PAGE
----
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Deceiving first themselves

“What makes one regard philosophers half mistrustfully and half mockingly is not that one again and again detects how innocent they are—how often and how easily they fall into error and go astray, in short their childishness and childlikeness—but that they display altogether insufficient honesty, while making a mighty and virtuous noise as soon as the problem of truthfulness is even remotely touched on.  They pose as having discovered and attained their real opinions through the self-evolution of a cold, pure, divinely unperturbed dialectic (in contrast to the mystics of every rank, who are more honest and more stupid than they—these speak of ‘inspiration’): while what happens at bottom is that a prejudice, a notion, an ‘inspiration’, generally a desire of the heart sifted and made abstract, is defended by them with reasons sought after the event—they are one and all advocates who do not want to be regarded as such, and for the most part no better than cunning pleaders for their prejudices, which they baptize ‘truths’—and very far from possessing the courage of the conscience which admits this fact to itself, very far from possessing the good taste of the courage which publishes this fact, whether to warn a foe or a friend or out of high spirits and in order to mock itself.” – Friedrich Nietzsche, Beyond Good and Evil (trans. Hollingdale; emphasis in original)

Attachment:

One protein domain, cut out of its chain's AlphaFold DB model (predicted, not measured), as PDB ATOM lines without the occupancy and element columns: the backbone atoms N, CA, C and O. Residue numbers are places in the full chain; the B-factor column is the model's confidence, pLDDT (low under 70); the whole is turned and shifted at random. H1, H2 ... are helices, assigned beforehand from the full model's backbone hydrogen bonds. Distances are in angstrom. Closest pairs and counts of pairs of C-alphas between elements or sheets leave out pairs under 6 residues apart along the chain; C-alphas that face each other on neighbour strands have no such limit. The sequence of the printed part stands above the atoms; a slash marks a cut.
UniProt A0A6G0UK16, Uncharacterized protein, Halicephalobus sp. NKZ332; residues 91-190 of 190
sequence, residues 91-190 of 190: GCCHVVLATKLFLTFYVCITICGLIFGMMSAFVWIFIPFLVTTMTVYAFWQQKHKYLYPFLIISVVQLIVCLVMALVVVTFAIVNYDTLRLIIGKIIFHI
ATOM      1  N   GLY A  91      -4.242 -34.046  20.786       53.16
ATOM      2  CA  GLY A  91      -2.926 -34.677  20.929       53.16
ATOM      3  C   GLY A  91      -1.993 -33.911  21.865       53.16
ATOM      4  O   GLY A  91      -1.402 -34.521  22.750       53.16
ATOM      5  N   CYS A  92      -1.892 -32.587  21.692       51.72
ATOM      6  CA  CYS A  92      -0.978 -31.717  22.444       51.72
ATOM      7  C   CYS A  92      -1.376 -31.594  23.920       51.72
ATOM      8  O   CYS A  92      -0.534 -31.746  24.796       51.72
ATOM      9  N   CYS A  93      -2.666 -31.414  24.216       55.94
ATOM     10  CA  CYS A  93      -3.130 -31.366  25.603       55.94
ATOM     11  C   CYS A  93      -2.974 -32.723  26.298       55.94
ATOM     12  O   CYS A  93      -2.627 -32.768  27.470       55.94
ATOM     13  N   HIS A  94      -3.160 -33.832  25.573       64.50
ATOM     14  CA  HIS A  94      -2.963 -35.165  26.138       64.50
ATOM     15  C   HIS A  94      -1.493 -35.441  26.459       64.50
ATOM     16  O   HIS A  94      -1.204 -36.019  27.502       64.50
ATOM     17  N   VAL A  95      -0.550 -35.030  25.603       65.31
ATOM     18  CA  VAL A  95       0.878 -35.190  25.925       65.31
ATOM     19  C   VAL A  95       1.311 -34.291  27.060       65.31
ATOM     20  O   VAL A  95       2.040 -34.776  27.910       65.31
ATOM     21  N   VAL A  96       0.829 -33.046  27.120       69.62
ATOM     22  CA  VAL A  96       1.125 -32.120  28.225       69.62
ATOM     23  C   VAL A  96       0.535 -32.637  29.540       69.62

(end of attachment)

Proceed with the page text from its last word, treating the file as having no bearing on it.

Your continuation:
Published inFriedrich NietzscheLit & Crit

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